After emergency personnel in Schoharie County on Wednesday were forced to go door to door to alert residents to a potential evacuation, state and federal officials are demanding a better backup warning system and accountability at the Gilboa Dam.
The problem stems from Hurricane Irene, which knocked out monitoring stations at the dam that link with the sirens, left obstructions blocking microwaves to some of the working sirens and damaged others. In one case a siren was swept away by floodwaters.
In response to potential flooding in the Schoharie valley, county spokeswoman Karen Miller said, the county on Wednesday had volunteer firefighters go door to door and used its reverse-911 notification system to spread the word. She said this is the plan for the foreseeable future, as the county works with the New York City Department of Environmental Protection, which owns the sirens, to fix the system.
DEP spokesman Michael Saucier added that the department has begun on-site monitoring during high water. These monitors then relay any warnings to the county and the emergency operations center.
“If a condition in which the dam is in danger develops, then the town enacts its evacuation plan, which involves local fire and police alerting the community,” Saucier said.
A spokesman for U.S. Rep. Paul Tonko, D-Amsterdam, said this situation should not be allowed to continue and argued that it doesn’t take into account the safety of nearby residents. “It is not acceptable that the siren system is not functioning and there’s no backup system, when you consider the history of raging waters we have in this region,” he said. “We should err on the side of safety and embrace technology at its fullest … Anything short of that is just not acceptable.”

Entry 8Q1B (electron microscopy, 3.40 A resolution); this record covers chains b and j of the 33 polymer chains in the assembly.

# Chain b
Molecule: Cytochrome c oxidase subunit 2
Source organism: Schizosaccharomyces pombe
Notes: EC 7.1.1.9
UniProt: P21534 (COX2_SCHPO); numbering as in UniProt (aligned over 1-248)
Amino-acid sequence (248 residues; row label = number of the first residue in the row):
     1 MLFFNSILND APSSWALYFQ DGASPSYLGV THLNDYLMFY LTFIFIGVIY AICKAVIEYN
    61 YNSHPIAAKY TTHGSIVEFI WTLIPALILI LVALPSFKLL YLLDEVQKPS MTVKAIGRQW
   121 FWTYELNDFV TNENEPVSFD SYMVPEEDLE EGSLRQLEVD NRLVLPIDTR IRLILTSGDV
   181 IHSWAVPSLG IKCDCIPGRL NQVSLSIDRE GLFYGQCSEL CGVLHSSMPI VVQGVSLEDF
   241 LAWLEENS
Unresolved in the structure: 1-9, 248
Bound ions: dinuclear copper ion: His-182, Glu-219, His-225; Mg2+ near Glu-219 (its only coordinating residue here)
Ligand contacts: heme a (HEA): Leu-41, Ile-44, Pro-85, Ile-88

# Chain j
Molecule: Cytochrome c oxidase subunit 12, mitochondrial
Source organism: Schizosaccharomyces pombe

State Assemblyman Peter Lopez, R-Schoharie, said the sirens were tested on a regular basis, but suggested they were not tested for a flood situation of this magnitude. He added that the plans were well-intentioned and had included input from the community, yet wondered if more could have been done.
“I’m not satisfied that everything was done and properly set up to the level that it needed to be,” Lopez said. “I personally am requesting a comprehensive review of the entire scenario.”
This review would come on the heels of a DEP report that detailed its handling of the dam before, during and after the storm.
Lopez said that it was his understanding that the city was already in the process of offering the county financial assistance to rebuild and improve the sirens. Additionally, he said the commissioner of the DEP had proposed powering the sirens with a backup solar panel to make them immune to downed power lines.
“In brief conversations … the city is already thinking about this,” Lopez said.